Cats, dogs, and ferrets should receive their first
rabies vaccination at the age of 3 months and their
second vaccination at the age of 1 year. After the second vaccination, the need
for revaccination of cats and dogs is determined by the type of vaccine used,
by the number of rabies cases in your local area, and state
Yearly vaccination may be needed in areas with a
high incidence of rabies.
Vaccination every 3 years may be needed
in areas with a low incidence of rabies.
Ferrets should be
vaccinated every year.
Check with your veterinarian for the rabies vaccination schedule in
In an age where all of your pet's necessities can be purchased online, it only seems natural that its medication should be available through the click of a mouse. While a multitude of online pharmacies provide a convenient and often inexpensive way to obtain prescriptions you'd normally purchase at the vet's office, many veterinarians warn against using them.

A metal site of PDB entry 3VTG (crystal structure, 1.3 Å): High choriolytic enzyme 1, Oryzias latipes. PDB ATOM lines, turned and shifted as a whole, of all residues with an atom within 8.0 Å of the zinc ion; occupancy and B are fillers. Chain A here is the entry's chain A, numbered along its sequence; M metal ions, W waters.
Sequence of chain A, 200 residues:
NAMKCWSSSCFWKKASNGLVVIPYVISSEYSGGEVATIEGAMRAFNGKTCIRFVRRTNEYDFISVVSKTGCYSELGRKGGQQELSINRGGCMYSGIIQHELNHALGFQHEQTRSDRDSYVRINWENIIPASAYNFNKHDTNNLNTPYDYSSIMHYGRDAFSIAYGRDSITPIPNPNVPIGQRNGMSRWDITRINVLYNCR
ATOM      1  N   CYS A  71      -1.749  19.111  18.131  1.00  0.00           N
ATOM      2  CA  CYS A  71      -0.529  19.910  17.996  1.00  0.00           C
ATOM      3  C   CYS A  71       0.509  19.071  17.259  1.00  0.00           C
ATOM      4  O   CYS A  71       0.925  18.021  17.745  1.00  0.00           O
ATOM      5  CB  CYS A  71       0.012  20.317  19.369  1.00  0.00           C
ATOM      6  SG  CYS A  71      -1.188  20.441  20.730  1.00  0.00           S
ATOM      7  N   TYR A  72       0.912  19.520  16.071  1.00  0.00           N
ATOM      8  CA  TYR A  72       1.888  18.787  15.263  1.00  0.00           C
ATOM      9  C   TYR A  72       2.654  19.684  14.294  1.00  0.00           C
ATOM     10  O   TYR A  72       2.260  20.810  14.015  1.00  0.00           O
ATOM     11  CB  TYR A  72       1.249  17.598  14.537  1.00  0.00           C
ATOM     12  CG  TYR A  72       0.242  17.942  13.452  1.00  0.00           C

If you have an exotic pet, check with your vet to find out what vaccinations the pet
needs. Most common exotic animal bites come from:
Skunks and raccoons. Wild (endemic) populations
of skunks and raccoons have the greatest risk for having
Ferrets. These animals can transmit rabies.
If you have questions about local rabies issues, contact your local
health department. If you will be traveling with your pet, check with your vet
about the protection your animal needs and the risk your animal has for getting
WebMD Medical Reference from Healthwise
August 27, 2012
This information is not intended to replace the advice of a doctor.
Healthwise disclaims any liability for the decisions you make based on this